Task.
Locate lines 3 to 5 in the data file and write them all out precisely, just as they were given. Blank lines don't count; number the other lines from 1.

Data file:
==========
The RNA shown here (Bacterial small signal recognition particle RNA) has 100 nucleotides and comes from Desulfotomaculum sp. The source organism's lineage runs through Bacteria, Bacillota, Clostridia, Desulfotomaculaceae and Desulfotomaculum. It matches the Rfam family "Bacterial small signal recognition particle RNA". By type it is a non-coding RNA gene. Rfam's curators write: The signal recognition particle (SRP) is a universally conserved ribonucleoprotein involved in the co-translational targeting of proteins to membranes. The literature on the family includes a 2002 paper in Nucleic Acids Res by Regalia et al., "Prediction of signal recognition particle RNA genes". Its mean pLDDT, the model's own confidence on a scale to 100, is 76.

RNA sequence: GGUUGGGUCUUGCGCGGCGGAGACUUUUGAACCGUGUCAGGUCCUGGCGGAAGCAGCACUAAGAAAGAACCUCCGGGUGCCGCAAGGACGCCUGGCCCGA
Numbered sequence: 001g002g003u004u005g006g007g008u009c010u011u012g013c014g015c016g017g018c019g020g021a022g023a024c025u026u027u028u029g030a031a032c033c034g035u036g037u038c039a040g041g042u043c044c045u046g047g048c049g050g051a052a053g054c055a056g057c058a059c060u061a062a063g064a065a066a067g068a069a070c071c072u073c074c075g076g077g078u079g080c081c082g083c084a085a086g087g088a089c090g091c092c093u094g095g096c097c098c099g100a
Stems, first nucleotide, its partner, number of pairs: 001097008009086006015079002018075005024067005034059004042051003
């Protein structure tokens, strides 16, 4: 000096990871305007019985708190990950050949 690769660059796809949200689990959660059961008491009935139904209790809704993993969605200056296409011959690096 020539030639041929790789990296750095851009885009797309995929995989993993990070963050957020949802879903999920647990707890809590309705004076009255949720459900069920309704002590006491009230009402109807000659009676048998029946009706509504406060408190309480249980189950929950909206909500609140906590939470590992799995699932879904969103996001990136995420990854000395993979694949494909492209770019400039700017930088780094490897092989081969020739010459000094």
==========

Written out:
Numbered sequence: 001g002g003u004u005g006g007g008u009c010u011u012g013c014g015c016g017g018c019g020g021a022g023a024c025u026u027u028u029g030a031a032c033c034g035u036g037u038c039a040g041g042u043c044c045u046g047g048c049g050g051a052a053g054c055a056g057c058a059c060u061a062a063g064a065a066a067g068a069a070c071c072u073c074c075g076g077g078u079g080c081c082g083c084a085a086g087g088a089c090g091c092c093u094g095g096c097c098c099g100a
Stems, first nucleotide, its partner, number of pairs: 001097008009086006015079002018075005024067005034059004042051003
């Protein structure tokens, strides 16, 4: 000096990871305007019985708190990950050949 690769660059796809949200689990959660059961008491009935139904209790809704993993969605200056296409011959690096 020539030639041929790789990296750095851009885009797309995929995989993993990070963050957020949802879903999920647990707890809590309705004076009255949720459900069920309704002590006491009230009402109807000659009676048998029946009706509504406060408190309480249980189950929950909206909500609140906590939470590992799995699932879904969103996001990136995420990854000395993979694949494909492209770019400039700017930088780094490897092989081969020739010459000094």